In terms of instrumentation, Tenet‘s score comprised an epic combination of orchestral and electronic sounds. While the story at hand spanned the globe, the composer never considered selecting regionally specific instruments, to reflect the geography of a given scene. In this respect, he felt, the imagery offered up by Nolan painted a complete picture. For Göransson’s part, “it was more about making the music feel like you’re in the Protagonist’s head,” he says. “You’re in his mind; you’re on his journey.”
An aspect to the score the composer enjoys is the fact that it holds its cards close to the vest. “A lot of times in the movie, you think you know what you hear, but you don’t,” he says. “It’s a lot of sounds that are heavily manipulated, and when they clash together, backwards and forwards at the same time, they all blend in and create this new kind of texture that you can’t really put your finger on.”
Ultimately, Göransson’s score for the film fully reflects the vision he set out with, following his early conversations with Nolan. At the same time, though, it would come to be shaped to a degree by the period in which it was brought to life.
By the time the coronavirus pandemic hit the United States last year, leading to the closure of music studios, Göransson had completed around 70% of his work. But when the composer was sent home, he would have to figure out how to complete the remaining 30%, with some 70 musicians recording their individual parts from home. “We had just had a baby, and I moved my studio into my bedroom, and we moved the bedroom into the living room,” he shares. “We were sleeping in the living room, which is next to the bedroom, and I like to work pretty loud, so it was a lot of sounds in the house going on.”
Admittedly, the music that came out of the process that followed “wasn’t a traditional orchestral sound,” Göransson says, “because normally, you hear that they’re sitting in a room and playing it together.
“It’s almost like a human body,” he adds. “It all works together.”
With musicians playing separately, from their living rooms, “you get all these different sounds, different noises, different echoes, and everyone’s playing in their own style, not following everyone else,” Göransson explains.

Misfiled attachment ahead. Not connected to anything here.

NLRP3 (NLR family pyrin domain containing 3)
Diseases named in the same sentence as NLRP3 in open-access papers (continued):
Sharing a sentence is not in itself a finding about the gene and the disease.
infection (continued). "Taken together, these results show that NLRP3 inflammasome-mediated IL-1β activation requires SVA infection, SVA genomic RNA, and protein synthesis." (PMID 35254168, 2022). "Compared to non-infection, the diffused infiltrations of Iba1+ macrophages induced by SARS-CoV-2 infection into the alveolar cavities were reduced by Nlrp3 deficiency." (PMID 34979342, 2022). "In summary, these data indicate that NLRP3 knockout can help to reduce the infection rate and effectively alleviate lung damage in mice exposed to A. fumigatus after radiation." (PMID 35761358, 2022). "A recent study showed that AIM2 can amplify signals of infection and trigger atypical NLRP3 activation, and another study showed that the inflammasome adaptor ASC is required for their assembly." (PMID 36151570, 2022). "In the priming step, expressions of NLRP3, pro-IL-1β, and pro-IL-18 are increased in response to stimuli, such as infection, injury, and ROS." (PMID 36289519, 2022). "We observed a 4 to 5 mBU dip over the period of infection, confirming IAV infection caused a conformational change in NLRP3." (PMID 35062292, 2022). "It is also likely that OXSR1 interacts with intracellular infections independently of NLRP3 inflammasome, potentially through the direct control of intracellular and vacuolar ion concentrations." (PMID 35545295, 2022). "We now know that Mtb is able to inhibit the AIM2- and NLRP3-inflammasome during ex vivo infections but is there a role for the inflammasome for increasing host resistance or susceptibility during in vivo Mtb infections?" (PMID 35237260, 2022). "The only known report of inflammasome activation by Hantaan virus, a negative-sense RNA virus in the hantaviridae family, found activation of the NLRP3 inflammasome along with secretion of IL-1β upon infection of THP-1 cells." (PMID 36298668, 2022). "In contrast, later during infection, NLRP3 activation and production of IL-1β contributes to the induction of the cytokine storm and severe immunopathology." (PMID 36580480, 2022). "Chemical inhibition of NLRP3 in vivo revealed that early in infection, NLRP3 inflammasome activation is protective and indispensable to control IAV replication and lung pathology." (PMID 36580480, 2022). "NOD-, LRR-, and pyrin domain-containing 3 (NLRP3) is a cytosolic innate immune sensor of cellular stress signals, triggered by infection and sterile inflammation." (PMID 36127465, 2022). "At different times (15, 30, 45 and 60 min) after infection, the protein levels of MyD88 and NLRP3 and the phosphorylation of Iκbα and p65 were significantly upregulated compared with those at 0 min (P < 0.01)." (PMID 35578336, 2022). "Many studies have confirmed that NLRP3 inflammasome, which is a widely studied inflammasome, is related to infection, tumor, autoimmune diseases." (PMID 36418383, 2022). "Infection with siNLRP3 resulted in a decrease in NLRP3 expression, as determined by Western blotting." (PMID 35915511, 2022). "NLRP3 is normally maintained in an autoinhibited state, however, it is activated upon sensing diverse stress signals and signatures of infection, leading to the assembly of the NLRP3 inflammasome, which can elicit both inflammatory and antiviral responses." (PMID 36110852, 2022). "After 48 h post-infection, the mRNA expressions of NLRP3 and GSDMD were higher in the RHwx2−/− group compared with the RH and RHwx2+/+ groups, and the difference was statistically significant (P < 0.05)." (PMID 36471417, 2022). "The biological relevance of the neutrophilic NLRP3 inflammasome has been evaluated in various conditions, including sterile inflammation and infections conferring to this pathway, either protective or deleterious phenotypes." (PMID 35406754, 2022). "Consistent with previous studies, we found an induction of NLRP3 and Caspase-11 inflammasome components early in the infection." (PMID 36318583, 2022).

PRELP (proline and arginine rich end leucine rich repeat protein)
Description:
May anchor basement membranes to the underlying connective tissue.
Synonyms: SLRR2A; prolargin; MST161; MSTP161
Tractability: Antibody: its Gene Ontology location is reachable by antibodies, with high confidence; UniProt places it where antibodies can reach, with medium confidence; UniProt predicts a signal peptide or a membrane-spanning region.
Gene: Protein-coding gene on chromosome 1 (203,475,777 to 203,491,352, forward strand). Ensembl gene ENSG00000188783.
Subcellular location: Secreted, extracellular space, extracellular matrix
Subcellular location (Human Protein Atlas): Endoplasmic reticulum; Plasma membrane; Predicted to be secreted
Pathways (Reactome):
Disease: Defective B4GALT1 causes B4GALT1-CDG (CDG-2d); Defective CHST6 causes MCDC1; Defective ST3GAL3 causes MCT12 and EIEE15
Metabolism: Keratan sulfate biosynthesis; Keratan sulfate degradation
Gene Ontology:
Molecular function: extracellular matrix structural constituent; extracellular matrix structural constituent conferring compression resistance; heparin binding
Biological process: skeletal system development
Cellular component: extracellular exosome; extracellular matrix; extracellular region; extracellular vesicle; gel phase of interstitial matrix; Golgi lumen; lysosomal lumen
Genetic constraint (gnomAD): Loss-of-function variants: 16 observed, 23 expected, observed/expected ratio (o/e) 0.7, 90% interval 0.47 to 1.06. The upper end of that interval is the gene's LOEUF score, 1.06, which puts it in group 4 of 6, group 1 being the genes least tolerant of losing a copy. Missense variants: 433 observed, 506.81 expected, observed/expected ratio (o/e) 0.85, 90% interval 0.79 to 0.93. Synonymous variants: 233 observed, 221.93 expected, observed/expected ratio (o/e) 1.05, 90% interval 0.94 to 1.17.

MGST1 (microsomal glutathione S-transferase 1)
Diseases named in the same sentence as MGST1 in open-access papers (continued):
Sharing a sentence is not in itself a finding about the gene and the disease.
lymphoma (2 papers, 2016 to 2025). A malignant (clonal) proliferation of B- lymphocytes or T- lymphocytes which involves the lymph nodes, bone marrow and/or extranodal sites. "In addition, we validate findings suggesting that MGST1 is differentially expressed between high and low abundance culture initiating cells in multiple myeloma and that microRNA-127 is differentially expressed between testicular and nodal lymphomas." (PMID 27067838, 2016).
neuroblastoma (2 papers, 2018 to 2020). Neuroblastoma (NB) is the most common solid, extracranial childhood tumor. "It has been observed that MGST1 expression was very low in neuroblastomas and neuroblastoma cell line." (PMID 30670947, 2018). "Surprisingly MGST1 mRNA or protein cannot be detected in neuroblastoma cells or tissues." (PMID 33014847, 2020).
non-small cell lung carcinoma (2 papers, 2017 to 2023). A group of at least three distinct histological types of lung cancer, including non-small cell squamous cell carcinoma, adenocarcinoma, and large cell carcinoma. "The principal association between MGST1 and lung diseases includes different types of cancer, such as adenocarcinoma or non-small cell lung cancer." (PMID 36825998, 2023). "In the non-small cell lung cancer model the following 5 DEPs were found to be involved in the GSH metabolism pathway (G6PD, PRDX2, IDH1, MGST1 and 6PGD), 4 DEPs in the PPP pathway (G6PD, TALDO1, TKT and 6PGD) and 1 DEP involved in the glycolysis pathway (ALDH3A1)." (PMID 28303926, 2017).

But while the sound produced in this scenario was different, from Göransson’s perspective, it actually worked in favor of the final score. “It sounded strange. It sounded like it was recorded in a different world,” he says. “I mean, it was a different world, if you think about it. But it fit the tone and sound of the score really well.”
First dabbling with the guitar at age six, Göransson’s path into film and TV composing was unique. From an outside perspective, it feels like one that he was almost predestined to journey down.
Growing up in Sweden, he was heavily influenced by his father Tomas, a guitar teacher and lifelong musician. “He started out as a classical guitar player,” the composer says, “but then transitioned into blues, and playing electric guitar.” While it was his father’s idea to name him Albert—after his favorite guitar player, Albert King—Göransson would ultimately be given the name Ludwig, in homage to the German composer and pianist, Ludwig van Beethoven.
As a child, he would spend 10 to 15 minutes a day playing “little blues songs” with his dad—but it was when he heard the song “Enter Sandman” by heavy metal band Metallica that his life changed for good. “I think my dad was learning [the song] for his students, and I remember going down to his studio in the basement, hearing this loud music and just being knocked to the floor like, ‘What is this?’” he says. “When I heard it, I was floored because of the impact of the music. That’s [when] I knew, ‘Oh, I want to do music for the rest of my life.’”